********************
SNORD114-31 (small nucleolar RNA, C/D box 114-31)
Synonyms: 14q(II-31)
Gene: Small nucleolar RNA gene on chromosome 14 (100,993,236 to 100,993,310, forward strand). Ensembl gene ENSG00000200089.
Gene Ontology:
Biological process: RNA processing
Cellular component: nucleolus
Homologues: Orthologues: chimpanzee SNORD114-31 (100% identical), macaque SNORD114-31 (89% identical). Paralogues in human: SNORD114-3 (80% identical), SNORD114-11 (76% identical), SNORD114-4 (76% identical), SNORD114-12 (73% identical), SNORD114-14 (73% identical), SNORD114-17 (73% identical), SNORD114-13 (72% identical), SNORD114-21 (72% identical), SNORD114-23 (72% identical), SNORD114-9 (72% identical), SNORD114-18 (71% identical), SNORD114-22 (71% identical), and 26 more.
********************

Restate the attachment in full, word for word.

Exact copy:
SNORD114-31 (small nucleolar RNA, C/D box 114-31)
Synonyms: 14q(II-31)
Gene: Small nucleolar RNA gene on chromosome 14 (100,993,236 to 100,993,310, forward strand). Ensembl gene ENSG00000200089.
Gene Ontology:
Biological process: RNA processing
Cellular component: nucleolus
Homologues: Orthologues: chimpanzee SNORD114-31 (100% identical), macaque SNORD114-31 (89% identical). Paralogues in human: SNORD114-3 (80% identical), SNORD114-11 (76% identical), SNORD114-4 (76% identical), SNORD114-12 (73% identical), SNORD114-14 (73% identical), SNORD114-17 (73% identical), SNORD114-13 (72% identical), SNORD114-21 (72% identical), SNORD114-23 (72% identical), SNORD114-9 (72% identical), SNORD114-18 (71% identical), SNORD114-22 (71% identical), and 26 more.